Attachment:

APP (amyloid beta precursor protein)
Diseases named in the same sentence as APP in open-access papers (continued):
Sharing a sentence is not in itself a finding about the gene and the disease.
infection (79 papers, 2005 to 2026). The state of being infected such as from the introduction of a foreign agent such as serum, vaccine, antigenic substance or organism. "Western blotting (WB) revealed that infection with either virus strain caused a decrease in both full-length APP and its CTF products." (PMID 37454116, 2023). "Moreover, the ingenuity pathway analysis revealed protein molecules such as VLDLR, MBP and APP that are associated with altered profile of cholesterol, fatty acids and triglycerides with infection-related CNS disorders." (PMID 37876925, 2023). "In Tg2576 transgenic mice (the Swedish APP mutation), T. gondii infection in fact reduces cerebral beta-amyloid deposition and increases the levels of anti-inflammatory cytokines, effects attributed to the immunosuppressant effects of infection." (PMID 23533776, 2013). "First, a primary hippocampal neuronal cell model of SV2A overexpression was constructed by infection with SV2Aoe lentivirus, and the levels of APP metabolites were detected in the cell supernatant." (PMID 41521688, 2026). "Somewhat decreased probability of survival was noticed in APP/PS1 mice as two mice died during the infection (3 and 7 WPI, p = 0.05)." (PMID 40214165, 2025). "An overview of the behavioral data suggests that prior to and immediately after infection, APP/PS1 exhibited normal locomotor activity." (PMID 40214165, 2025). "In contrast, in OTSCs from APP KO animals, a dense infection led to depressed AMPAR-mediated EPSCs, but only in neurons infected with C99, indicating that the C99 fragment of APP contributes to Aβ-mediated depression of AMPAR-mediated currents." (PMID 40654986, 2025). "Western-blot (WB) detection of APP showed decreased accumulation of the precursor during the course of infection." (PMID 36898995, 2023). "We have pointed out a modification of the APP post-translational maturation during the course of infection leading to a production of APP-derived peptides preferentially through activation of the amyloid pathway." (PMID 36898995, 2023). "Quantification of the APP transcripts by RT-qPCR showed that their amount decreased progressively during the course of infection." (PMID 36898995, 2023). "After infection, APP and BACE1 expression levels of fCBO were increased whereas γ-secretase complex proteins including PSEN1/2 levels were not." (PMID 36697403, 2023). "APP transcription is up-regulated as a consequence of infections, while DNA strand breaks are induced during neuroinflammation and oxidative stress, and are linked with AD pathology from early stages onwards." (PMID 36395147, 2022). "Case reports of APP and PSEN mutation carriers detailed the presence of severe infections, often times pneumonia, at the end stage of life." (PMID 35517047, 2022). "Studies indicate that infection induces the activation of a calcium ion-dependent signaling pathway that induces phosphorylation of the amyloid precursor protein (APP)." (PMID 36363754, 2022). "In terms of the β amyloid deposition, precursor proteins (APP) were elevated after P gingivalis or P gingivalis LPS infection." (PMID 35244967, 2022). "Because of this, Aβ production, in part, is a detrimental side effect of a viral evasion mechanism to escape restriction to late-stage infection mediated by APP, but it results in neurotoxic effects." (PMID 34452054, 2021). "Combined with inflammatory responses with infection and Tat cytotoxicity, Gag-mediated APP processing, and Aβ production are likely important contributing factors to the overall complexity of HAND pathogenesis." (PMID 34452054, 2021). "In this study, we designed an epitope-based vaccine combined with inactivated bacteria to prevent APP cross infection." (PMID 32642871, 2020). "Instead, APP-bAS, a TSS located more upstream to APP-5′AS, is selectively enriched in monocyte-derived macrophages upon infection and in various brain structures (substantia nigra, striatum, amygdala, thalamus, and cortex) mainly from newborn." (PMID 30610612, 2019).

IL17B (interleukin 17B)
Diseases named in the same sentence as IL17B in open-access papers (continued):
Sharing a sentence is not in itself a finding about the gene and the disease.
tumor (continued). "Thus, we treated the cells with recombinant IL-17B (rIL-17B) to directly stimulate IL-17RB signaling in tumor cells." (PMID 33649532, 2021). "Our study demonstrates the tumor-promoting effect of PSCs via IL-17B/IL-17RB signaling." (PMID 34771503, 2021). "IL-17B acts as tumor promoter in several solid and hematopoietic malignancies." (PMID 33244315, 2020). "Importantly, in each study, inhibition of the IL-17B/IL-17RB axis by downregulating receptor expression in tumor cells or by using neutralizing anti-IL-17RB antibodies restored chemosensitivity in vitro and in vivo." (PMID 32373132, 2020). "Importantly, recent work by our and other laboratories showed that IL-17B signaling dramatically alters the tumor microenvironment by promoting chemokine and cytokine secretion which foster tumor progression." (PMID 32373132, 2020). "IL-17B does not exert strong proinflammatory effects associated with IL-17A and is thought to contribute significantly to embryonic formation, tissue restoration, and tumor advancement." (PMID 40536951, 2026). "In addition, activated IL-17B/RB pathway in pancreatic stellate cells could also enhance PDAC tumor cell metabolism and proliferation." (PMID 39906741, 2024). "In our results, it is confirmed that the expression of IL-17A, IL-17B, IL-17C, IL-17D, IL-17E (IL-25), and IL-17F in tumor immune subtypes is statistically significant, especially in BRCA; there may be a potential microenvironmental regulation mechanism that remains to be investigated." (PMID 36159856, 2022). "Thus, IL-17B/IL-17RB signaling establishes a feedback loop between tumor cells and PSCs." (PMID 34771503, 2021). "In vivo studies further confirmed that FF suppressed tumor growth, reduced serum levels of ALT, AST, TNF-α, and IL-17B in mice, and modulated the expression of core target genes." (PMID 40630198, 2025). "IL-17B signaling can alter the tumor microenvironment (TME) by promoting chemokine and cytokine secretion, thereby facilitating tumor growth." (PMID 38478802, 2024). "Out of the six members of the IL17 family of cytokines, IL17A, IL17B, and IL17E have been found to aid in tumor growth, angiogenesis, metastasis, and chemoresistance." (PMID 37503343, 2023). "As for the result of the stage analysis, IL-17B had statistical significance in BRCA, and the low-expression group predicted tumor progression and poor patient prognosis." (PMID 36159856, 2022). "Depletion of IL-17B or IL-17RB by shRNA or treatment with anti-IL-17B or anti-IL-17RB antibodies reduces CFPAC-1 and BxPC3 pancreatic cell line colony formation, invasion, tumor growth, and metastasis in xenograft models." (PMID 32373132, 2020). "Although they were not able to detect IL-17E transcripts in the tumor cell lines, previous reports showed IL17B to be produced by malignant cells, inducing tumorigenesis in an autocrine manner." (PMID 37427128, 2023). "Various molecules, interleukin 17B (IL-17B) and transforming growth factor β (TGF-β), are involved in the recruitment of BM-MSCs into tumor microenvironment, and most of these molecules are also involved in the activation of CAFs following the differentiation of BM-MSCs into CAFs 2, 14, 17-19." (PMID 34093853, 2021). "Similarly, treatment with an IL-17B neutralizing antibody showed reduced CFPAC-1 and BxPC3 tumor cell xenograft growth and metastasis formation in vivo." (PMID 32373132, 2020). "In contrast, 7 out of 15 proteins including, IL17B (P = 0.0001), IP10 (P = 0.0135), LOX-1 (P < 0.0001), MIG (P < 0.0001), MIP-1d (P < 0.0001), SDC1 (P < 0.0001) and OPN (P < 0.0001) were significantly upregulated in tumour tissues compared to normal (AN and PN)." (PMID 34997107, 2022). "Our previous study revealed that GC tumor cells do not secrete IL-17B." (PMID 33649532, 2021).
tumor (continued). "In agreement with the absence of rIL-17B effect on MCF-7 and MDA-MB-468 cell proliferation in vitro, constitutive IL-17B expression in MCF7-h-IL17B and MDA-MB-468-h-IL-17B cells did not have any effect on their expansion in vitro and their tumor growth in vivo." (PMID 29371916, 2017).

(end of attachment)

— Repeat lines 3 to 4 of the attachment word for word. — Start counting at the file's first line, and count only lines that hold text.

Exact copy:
Sharing a sentence is not in itself a finding about the gene and the disease.
infection (79 papers, 2005 to 2026). The state of being infected such as from the introduction of a foreign agent such as serum, vaccine, antigenic substance or organism. "Western blotting (WB) revealed that infection with either virus strain caused a decrease in both full-length APP and its CTF products." (PMID 37454116, 2023). "Moreover, the ingenuity pathway analysis revealed protein molecules such as VLDLR, MBP and APP that are associated with altered profile of cholesterol, fatty acids and triglycerides with infection-related CNS disorders." (PMID 37876925, 2023). "In Tg2576 transgenic mice (the Swedish APP mutation), T. gondii infection in fact reduces cerebral beta-amyloid deposition and increases the levels of anti-inflammatory cytokines, effects attributed to the immunosuppressant effects of infection." (PMID 23533776, 2013). "First, a primary hippocampal neuronal cell model of SV2A overexpression was constructed by infection with SV2Aoe lentivirus, and the levels of APP metabolites were detected in the cell supernatant." (PMID 41521688, 2026). "Somewhat decreased probability of survival was noticed in APP/PS1 mice as two mice died during the infection (3 and 7 WPI, p = 0.05)." (PMID 40214165, 2025). "An overview of the behavioral data suggests that prior to and immediately after infection, APP/PS1 exhibited normal locomotor activity." (PMID 40214165, 2025). "In contrast, in OTSCs from APP KO animals, a dense infection led to depressed AMPAR-mediated EPSCs, but only in neurons infected with C99, indicating that the C99 fragment of APP contributes to Aβ-mediated depression of AMPAR-mediated currents." (PMID 40654986, 2025). "Western-blot (WB) detection of APP showed decreased accumulation of the precursor during the course of infection." (PMID 36898995, 2023). "We have pointed out a modification of the APP post-translational maturation during the course of infection leading to a production of APP-derived peptides preferentially through activation of the amyloid pathway." (PMID 36898995, 2023). "Quantification of the APP transcripts by RT-qPCR showed that their amount decreased progressively during the course of infection." (PMID 36898995, 2023). "After infection, APP and BACE1 expression levels of fCBO were increased whereas γ-secretase complex proteins including PSEN1/2 levels were not." (PMID 36697403, 2023). "APP transcription is up-regulated as a consequence of infections, while DNA strand breaks are induced during neuroinflammation and oxidative stress, and are linked with AD pathology from early stages onwards." (PMID 36395147, 2022). "Case reports of APP and PSEN mutation carriers detailed the presence of severe infections, often times pneumonia, at the end stage of life." (PMID 35517047, 2022). "Studies indicate that infection induces the activation of a calcium ion-dependent signaling pathway that induces phosphorylation of the amyloid precursor protein (APP)." (PMID 36363754, 2022). "In terms of the β amyloid deposition, precursor proteins (APP) were elevated after P gingivalis or P gingivalis LPS infection." (PMID 35244967, 2022). "Because of this, Aβ production, in part, is a detrimental side effect of a viral evasion mechanism to escape restriction to late-stage infection mediated by APP, but it results in neurotoxic effects." (PMID 34452054, 2021). "Combined with inflammatory responses with infection and Tat cytotoxicity, Gag-mediated APP processing, and Aβ production are likely important contributing factors to the overall complexity of HAND pathogenesis." (PMID 34452054, 2021). "In this study, we designed an epitope-based vaccine combined with inactivated bacteria to prevent APP cross infection." (PMID 32642871, 2020). "Instead, APP-bAS, a TSS located more upstream to APP-5′AS, is selectively enriched in monocyte-derived macrophages upon infection and in various brain structures (substantia nigra, striatum, amygdala, thalamus, and cortex) mainly from newborn." (PMID 30610612, 2019).